Several parents in East Sussex, England, are upset after learning of a teacher's plans to host a "transgender day" at a Church of England-aided primary school to raise awareness about "gender issues," and at least three families have already indicated that they will pull their children from the school.
According to The Daily Mail, as many as 10 parents have spoken out against the proposed transgender day at St. Mary the Virgin Primary School in Hartfield, which educates students as young as four years old.
The awareness day, which seemingly aims to teach the students that it is acceptable to identify differently from their biological sex, was announced on Monday by the school's headteacher, Emma Maltby.
After listening to concerns from parents, Maltby stood by her decision to hold the transgender day and told the East Grinstead Courier that there was a "very positive response" to her plans.
"One of the areas we will be discussing shortly is gender identity, and we felt that it was important to involve parents in their child's learning by holding an information session," Maltby said. "We have had a very positive response to the event and the opportunity to learn more about this relevant topic, although three families have chosen to withdraw their children from school."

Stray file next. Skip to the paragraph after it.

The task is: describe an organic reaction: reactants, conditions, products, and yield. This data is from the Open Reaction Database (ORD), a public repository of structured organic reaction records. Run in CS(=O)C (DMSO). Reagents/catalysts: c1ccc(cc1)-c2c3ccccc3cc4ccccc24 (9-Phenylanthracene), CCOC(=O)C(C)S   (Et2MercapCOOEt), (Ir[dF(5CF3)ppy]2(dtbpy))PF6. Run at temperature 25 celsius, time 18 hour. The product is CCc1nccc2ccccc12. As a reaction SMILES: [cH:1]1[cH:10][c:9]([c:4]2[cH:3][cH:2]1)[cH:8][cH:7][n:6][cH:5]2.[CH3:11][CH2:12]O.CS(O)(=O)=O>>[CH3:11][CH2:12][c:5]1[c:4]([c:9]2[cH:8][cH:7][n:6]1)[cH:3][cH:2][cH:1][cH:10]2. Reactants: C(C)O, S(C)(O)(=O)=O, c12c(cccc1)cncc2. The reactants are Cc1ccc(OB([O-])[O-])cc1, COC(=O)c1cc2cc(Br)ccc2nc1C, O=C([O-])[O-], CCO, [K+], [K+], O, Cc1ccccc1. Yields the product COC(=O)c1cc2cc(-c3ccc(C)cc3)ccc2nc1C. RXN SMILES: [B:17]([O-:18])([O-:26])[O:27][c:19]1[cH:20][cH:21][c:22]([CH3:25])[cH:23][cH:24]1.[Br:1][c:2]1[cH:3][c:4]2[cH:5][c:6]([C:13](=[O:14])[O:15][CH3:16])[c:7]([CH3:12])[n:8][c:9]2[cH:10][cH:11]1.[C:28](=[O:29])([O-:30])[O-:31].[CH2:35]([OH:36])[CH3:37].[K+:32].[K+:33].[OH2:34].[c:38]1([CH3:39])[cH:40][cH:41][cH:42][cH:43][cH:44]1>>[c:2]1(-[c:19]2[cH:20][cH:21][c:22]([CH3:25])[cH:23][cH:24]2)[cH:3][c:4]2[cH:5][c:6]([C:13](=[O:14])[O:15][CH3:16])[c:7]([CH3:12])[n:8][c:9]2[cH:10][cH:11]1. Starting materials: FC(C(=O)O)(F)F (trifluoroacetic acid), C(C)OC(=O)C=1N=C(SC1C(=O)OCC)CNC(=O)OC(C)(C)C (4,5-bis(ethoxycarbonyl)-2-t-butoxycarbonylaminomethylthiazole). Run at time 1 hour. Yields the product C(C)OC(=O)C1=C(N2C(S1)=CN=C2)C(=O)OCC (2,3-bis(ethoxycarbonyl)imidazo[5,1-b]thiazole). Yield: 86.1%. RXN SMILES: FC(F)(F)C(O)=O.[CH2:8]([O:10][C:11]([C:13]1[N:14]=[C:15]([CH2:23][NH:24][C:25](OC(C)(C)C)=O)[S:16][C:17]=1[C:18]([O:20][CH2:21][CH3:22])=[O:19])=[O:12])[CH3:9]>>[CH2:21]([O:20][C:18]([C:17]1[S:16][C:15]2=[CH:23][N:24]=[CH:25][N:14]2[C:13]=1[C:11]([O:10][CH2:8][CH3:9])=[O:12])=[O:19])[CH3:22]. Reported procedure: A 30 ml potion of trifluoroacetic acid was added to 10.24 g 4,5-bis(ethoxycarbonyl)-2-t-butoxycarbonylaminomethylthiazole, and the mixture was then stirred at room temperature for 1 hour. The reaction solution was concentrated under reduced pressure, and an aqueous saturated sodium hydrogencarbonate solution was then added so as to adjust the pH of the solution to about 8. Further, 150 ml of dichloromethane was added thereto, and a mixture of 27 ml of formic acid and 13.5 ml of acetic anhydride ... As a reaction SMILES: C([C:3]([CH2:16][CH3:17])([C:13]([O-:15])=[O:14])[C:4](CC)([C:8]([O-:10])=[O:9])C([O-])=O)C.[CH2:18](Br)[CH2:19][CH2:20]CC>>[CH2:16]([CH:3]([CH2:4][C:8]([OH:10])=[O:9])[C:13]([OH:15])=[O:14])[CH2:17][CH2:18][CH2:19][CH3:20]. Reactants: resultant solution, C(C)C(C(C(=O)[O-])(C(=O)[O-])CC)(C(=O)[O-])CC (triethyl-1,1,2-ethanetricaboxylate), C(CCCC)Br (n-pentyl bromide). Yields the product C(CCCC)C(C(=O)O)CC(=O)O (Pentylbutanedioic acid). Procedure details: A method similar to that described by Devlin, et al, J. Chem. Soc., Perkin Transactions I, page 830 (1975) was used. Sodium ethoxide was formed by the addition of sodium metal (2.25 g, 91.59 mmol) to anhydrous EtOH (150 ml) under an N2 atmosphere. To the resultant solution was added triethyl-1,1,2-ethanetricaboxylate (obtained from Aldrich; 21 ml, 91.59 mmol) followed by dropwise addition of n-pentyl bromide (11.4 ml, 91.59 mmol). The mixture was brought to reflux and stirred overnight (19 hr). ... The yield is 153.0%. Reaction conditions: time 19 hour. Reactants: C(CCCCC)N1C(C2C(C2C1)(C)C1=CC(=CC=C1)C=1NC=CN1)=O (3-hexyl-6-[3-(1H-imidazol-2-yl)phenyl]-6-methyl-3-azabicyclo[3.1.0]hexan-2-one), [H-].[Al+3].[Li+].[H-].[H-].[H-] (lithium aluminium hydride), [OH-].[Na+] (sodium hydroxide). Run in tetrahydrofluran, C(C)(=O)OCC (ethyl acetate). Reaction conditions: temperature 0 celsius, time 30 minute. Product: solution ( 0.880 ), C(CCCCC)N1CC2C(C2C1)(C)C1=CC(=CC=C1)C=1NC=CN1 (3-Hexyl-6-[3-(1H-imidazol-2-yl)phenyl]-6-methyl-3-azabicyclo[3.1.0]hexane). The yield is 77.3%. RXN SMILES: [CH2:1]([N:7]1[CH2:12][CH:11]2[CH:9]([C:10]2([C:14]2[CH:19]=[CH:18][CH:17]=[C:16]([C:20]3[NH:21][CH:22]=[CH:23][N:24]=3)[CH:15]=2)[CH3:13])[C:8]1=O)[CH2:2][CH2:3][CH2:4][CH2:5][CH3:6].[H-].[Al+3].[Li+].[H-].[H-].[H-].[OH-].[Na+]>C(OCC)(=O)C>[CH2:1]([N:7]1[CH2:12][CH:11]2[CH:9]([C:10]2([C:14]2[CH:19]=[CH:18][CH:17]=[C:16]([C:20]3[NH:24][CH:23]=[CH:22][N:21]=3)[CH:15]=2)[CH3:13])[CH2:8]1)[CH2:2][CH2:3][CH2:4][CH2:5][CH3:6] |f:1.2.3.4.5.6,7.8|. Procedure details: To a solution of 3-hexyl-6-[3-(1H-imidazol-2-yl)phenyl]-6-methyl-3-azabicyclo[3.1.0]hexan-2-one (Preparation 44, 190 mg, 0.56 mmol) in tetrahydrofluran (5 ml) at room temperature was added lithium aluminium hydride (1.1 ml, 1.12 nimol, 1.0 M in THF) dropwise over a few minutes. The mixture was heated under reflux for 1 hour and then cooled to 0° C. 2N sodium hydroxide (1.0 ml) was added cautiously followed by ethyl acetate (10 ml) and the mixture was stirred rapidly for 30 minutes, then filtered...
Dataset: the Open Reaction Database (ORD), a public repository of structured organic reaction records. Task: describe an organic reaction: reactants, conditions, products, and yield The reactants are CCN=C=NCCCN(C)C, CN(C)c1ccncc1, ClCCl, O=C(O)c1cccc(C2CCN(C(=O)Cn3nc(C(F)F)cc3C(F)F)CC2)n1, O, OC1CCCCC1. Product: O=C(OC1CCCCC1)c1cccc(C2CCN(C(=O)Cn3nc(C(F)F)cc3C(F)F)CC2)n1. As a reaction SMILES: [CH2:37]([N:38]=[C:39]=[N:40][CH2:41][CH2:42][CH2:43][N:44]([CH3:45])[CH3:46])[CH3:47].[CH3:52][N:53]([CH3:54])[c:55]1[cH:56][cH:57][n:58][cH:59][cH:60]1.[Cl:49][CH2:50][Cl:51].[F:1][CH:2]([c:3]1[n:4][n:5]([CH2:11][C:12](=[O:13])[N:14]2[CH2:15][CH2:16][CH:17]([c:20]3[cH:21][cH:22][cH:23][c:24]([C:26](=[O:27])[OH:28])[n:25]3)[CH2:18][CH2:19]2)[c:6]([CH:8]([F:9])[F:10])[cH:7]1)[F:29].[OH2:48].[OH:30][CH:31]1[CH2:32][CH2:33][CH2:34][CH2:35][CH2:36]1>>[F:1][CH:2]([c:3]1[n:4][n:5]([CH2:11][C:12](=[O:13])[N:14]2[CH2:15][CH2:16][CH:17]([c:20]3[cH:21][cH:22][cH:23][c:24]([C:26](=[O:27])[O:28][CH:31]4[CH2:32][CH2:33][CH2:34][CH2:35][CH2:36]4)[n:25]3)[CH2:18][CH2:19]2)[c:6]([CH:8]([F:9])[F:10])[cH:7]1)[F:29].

"While some parents may have felt uneasy discussing a topic such as gender identity, our priority is to give pupils a well-rounded education and help them become responsible, independent people able to respect others," Maltby added.
The Courier reports that the in order to teach students about transgenderism, the school uses a toolkit inspired by the Allsorts Youth Project, which aims to "empower lesbian, gay, bisexual and trans young people to take a lead in raising awareness and challenge prejudice and discrimination." In interviews with the media, concerned parents didn't hold back from slamming the headteachers agenda.
One unnamed parent told MailOnline that the whole idea of transgender awareness is "ridiculous" and is hopeful that "the head gets the message and scraps it"
"I don't want my daughter being exposed to all this nonsense," the unnamed parent said. "Kids need to be left alone when it comes to things like this, they just want to run around the playground not be told they need to 'think differently' about gender issues."
Another parent told The Courier that some parents feel that the instructions given on transgender awareness day will put the welfare of their children "under threat."
"There is great unease among the parents," the parent added.
According to a report from U.K. government agency Ofsted, there are about 95 students that attend the school.